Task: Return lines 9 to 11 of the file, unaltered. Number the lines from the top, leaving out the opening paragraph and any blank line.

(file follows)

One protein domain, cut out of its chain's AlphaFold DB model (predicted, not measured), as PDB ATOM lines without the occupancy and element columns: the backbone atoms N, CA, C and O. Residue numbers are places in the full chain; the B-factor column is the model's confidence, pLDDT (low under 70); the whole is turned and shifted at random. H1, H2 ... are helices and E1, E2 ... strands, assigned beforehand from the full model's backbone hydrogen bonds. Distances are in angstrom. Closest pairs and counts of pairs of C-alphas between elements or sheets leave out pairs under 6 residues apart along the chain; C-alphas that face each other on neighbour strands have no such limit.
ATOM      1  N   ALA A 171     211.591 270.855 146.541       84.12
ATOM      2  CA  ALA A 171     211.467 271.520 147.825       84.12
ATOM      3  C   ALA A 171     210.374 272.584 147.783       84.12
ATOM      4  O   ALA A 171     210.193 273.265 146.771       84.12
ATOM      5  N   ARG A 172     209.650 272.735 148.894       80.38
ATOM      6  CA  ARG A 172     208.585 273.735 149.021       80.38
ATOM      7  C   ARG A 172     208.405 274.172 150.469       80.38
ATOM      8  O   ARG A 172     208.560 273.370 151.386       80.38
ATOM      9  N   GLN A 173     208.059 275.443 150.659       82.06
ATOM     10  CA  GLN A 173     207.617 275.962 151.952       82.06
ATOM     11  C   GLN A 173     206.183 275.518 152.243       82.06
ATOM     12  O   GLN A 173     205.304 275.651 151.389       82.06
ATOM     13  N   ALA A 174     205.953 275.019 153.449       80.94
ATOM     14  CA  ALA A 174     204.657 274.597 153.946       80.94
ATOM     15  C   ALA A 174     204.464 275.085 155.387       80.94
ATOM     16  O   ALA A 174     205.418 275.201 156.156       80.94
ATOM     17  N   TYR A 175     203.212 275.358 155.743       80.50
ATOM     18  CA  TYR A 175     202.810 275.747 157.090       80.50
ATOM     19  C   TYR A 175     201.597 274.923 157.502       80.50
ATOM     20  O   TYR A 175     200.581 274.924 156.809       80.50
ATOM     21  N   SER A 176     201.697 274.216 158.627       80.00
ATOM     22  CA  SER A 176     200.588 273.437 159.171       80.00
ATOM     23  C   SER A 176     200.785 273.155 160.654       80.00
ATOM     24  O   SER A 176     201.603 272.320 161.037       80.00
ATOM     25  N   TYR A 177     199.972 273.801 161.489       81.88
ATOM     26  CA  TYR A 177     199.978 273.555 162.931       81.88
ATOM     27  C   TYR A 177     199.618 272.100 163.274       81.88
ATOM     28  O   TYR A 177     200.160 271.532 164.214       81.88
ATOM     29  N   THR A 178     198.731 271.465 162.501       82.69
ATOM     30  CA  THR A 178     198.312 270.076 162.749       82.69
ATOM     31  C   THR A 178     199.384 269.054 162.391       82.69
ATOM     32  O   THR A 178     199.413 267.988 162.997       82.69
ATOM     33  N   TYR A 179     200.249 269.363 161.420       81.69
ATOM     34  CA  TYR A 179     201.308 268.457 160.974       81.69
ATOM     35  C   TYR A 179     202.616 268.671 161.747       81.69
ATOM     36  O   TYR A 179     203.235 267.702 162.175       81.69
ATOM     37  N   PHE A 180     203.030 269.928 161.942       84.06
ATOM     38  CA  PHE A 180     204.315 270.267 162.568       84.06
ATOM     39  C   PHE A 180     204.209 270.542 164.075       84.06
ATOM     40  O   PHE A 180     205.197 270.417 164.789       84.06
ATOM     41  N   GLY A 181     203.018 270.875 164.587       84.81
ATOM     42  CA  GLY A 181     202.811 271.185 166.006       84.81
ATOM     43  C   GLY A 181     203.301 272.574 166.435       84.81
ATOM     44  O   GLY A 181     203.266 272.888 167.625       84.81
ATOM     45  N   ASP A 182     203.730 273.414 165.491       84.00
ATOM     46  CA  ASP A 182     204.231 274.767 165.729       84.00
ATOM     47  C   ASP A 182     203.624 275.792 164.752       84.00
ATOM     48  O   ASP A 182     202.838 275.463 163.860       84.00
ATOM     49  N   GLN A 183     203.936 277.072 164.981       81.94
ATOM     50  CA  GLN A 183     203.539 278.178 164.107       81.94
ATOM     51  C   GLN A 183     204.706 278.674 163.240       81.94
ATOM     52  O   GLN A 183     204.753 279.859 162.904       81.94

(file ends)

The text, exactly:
ATOM      9  N   GLN A 173     208.059 275.443 150.659       82.06
ATOM     10  CA  GLN A 173     207.617 275.962 151.952       82.06
ATOM     11  C   GLN A 173     206.183 275.518 152.243       82.06